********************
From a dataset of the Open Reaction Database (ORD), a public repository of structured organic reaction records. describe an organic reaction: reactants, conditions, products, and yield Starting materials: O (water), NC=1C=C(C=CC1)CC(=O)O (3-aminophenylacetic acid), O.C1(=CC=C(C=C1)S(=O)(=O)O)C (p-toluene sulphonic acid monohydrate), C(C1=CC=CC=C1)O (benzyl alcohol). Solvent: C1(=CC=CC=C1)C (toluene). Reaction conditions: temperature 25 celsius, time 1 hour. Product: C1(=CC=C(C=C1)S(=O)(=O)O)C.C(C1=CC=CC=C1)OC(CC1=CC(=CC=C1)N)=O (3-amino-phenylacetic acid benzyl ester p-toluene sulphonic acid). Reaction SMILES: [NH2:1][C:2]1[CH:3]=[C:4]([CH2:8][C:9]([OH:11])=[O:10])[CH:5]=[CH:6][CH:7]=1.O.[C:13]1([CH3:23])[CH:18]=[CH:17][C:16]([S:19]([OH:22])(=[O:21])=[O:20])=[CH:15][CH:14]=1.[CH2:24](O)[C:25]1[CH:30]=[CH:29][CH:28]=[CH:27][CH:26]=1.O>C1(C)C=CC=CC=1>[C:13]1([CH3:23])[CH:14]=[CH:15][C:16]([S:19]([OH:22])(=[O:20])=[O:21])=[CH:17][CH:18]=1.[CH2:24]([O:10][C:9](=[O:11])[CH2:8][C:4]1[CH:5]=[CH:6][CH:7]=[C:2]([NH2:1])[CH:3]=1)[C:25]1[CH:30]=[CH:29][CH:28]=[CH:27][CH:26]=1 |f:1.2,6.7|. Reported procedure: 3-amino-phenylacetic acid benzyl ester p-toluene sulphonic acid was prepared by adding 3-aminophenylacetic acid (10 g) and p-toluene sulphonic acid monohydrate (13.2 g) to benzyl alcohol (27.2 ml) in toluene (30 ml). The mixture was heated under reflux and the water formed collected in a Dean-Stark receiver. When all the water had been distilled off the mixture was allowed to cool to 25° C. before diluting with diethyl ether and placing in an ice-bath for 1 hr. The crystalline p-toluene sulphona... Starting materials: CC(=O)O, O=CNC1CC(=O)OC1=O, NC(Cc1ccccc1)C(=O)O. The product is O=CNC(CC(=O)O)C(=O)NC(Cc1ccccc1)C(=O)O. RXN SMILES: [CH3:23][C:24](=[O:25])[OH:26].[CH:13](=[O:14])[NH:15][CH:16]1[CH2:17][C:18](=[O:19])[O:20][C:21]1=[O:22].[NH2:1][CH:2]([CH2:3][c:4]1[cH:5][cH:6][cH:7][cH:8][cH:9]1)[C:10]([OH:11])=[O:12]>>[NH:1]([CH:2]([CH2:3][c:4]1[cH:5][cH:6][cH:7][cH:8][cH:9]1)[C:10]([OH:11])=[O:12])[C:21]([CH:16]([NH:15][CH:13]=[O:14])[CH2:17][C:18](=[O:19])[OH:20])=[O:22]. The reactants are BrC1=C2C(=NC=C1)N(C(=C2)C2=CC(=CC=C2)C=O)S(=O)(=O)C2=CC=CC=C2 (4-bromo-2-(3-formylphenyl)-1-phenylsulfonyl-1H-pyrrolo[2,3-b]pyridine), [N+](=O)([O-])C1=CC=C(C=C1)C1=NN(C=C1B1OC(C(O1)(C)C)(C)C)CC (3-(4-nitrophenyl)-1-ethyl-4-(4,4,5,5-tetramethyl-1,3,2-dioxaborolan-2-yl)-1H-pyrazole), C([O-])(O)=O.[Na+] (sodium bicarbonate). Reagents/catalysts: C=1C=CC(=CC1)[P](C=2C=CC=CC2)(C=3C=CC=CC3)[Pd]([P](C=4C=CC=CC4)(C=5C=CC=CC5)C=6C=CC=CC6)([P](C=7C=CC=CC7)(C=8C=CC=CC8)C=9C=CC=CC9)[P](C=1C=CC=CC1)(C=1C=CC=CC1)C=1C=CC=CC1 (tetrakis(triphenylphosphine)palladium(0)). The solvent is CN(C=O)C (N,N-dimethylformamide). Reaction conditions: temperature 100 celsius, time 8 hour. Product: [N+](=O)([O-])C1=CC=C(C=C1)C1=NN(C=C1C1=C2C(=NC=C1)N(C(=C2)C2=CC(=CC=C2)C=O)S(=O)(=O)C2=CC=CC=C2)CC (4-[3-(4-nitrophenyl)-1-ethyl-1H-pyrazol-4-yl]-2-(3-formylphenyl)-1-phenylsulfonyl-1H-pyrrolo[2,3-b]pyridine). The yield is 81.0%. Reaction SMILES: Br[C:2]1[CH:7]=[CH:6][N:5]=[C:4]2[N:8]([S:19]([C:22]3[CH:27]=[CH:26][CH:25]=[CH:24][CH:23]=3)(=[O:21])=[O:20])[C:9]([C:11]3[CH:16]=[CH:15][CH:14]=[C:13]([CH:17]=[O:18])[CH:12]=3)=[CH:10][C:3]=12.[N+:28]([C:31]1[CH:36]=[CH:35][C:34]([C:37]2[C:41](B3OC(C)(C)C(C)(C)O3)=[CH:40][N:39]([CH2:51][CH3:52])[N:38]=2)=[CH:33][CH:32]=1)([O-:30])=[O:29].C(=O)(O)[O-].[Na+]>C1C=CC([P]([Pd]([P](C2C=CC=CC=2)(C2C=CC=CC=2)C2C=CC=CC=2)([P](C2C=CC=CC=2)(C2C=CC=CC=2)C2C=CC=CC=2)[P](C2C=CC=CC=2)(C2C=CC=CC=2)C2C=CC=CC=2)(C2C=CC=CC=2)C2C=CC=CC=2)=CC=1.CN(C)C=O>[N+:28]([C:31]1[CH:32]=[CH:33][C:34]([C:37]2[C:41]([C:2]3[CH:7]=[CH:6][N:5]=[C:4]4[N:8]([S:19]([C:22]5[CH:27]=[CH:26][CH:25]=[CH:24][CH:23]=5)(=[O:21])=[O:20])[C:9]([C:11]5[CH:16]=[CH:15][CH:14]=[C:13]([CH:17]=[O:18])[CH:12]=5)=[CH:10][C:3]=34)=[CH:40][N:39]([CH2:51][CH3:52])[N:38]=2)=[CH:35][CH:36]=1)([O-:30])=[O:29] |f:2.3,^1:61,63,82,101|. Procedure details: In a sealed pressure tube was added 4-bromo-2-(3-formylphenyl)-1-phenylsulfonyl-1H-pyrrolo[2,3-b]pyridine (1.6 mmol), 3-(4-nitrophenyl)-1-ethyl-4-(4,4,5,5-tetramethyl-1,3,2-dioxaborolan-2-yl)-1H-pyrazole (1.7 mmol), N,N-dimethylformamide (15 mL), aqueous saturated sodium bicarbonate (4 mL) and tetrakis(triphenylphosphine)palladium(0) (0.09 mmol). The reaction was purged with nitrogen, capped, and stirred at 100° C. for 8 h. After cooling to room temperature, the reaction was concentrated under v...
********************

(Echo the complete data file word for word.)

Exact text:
From a dataset of the Open Reaction Database (ORD), a public repository of structured organic reaction records. describe an organic reaction: reactants, conditions, products, and yield Starting materials: O (water), NC=1C=C(C=CC1)CC(=O)O (3-aminophenylacetic acid), O.C1(=CC=C(C=C1)S(=O)(=O)O)C (p-toluene sulphonic acid monohydrate), C(C1=CC=CC=C1)O (benzyl alcohol). Solvent: C1(=CC=CC=C1)C (toluene). Reaction conditions: temperature 25 celsius, time 1 hour. Product: C1(=CC=C(C=C1)S(=O)(=O)O)C.C(C1=CC=CC=C1)OC(CC1=CC(=CC=C1)N)=O (3-amino-phenylacetic acid benzyl ester p-toluene sulphonic acid). Reaction SMILES: [NH2:1][C:2]1[CH:3]=[C:4]([CH2:8][C:9]([OH:11])=[O:10])[CH:5]=[CH:6][CH:7]=1.O.[C:13]1([CH3:23])[CH:18]=[CH:17][C:16]([S:19]([OH:22])(=[O:21])=[O:20])=[CH:15][CH:14]=1.[CH2:24](O)[C:25]1[CH:30]=[CH:29][CH:28]=[CH:27][CH:26]=1.O>C1(C)C=CC=CC=1>[C:13]1([CH3:23])[CH:14]=[CH:15][C:16]([S:19]([OH:22])(=[O:20])=[O:21])=[CH:17][CH:18]=1.[CH2:24]([O:10][C:9](=[O:11])[CH2:8][C:4]1[CH:5]=[CH:6][CH:7]=[C:2]([NH2:1])[CH:3]=1)[C:25]1[CH:30]=[CH:29][CH:28]=[CH:27][CH:26]=1 |f:1.2,6.7|. Reported procedure: 3-amino-phenylacetic acid benzyl ester p-toluene sulphonic acid was prepared by adding 3-aminophenylacetic acid (10 g) and p-toluene sulphonic acid monohydrate (13.2 g) to benzyl alcohol (27.2 ml) in toluene (30 ml). The mixture was heated under reflux and the water formed collected in a Dean-Stark receiver. When all the water had been distilled off the mixture was allowed to cool to 25° C. before diluting with diethyl ether and placing in an ice-bath for 1 hr. The crystalline p-toluene sulphona... Starting materials: CC(=O)O, O=CNC1CC(=O)OC1=O, NC(Cc1ccccc1)C(=O)O. The product is O=CNC(CC(=O)O)C(=O)NC(Cc1ccccc1)C(=O)O. RXN SMILES: [CH3:23][C:24](=[O:25])[OH:26].[CH:13](=[O:14])[NH:15][CH:16]1[CH2:17][C:18](=[O:19])[O:20][C:21]1=[O:22].[NH2:1][CH:2]([CH2:3][c:4]1[cH:5][cH:6][cH:7][cH:8][cH:9]1)[C:10]([OH:11])=[O:12]>>[NH:1]([CH:2]([CH2:3][c:4]1[cH:5][cH:6][cH:7][cH:8][cH:9]1)[C:10]([OH:11])=[O:12])[C:21]([CH:16]([NH:15][CH:13]=[O:14])[CH2:17][C:18](=[O:19])[OH:20])=[O:22]. The reactants are BrC1=C2C(=NC=C1)N(C(=C2)C2=CC(=CC=C2)C=O)S(=O)(=O)C2=CC=CC=C2 (4-bromo-2-(3-formylphenyl)-1-phenylsulfonyl-1H-pyrrolo[2,3-b]pyridine), [N+](=O)([O-])C1=CC=C(C=C1)C1=NN(C=C1B1OC(C(O1)(C)C)(C)C)CC (3-(4-nitrophenyl)-1-ethyl-4-(4,4,5,5-tetramethyl-1,3,2-dioxaborolan-2-yl)-1H-pyrazole), C([O-])(O)=O.[Na+] (sodium bicarbonate). Reagents/catalysts: C=1C=CC(=CC1)[P](C=2C=CC=CC2)(C=3C=CC=CC3)[Pd]([P](C=4C=CC=CC4)(C=5C=CC=CC5)C=6C=CC=CC6)([P](C=7C=CC=CC7)(C=8C=CC=CC8)C=9C=CC=CC9)[P](C=1C=CC=CC1)(C=1C=CC=CC1)C=1C=CC=CC1 (tetrakis(triphenylphosphine)palladium(0)). The solvent is CN(C=O)C (N,N-dimethylformamide). Reaction conditions: temperature 100 celsius, time 8 hour. Product: [N+](=O)([O-])C1=CC=C(C=C1)C1=NN(C=C1C1=C2C(=NC=C1)N(C(=C2)C2=CC(=CC=C2)C=O)S(=O)(=O)C2=CC=CC=C2)CC (4-[3-(4-nitrophenyl)-1-ethyl-1H-pyrazol-4-yl]-2-(3-formylphenyl)-1-phenylsulfonyl-1H-pyrrolo[2,3-b]pyridine). The yield is 81.0%. Reaction SMILES: Br[C:2]1[CH:7]=[CH:6][N:5]=[C:4]2[N:8]([S:19]([C:22]3[CH:27]=[CH:26][CH:25]=[CH:24][CH:23]=3)(=[O:21])=[O:20])[C:9]([C:11]3[CH:16]=[CH:15][CH:14]=[C:13]([CH:17]=[O:18])[CH:12]=3)=[CH:10][C:3]=12.[N+:28]([C:31]1[CH:36]=[CH:35][C:34]([C:37]2[C:41](B3OC(C)(C)C(C)(C)O3)=[CH:40][N:39]([CH2:51][CH3:52])[N:38]=2)=[CH:33][CH:32]=1)([O-:30])=[O:29].C(=O)(O)[O-].[Na+]>C1C=CC([P]([Pd]([P](C2C=CC=CC=2)(C2C=CC=CC=2)C2C=CC=CC=2)([P](C2C=CC=CC=2)(C2C=CC=CC=2)C2C=CC=CC=2)[P](C2C=CC=CC=2)(C2C=CC=CC=2)C2C=CC=CC=2)(C2C=CC=CC=2)C2C=CC=CC=2)=CC=1.CN(C)C=O>[N+:28]([C:31]1[CH:32]=[CH:33][C:34]([C:37]2[C:41]([C:2]3[CH:7]=[CH:6][N:5]=[C:4]4[N:8]([S:19]([C:22]5[CH:27]=[CH:26][CH:25]=[CH:24][CH:23]=5)(=[O:21])=[O:20])[C:9]([C:11]5[CH:16]=[CH:15][CH:14]=[C:13]([CH:17]=[O:18])[CH:12]=5)=[CH:10][C:3]=34)=[CH:40][N:39]([CH2:51][CH3:52])[N:38]=2)=[CH:35][CH:36]=1)([O-:30])=[O:29] |f:2.3,^1:61,63,82,101|. Procedure details: In a sealed pressure tube was added 4-bromo-2-(3-formylphenyl)-1-phenylsulfonyl-1H-pyrrolo[2,3-b]pyridine (1.6 mmol), 3-(4-nitrophenyl)-1-ethyl-4-(4,4,5,5-tetramethyl-1,3,2-dioxaborolan-2-yl)-1H-pyrazole (1.7 mmol), N,N-dimethylformamide (15 mL), aqueous saturated sodium bicarbonate (4 mL) and tetrakis(triphenylphosphine)palladium(0) (0.09 mmol). The reaction was purged with nitrogen, capped, and stirred at 100° C. for 8 h. After cooling to room temperature, the reaction was concentrated under v...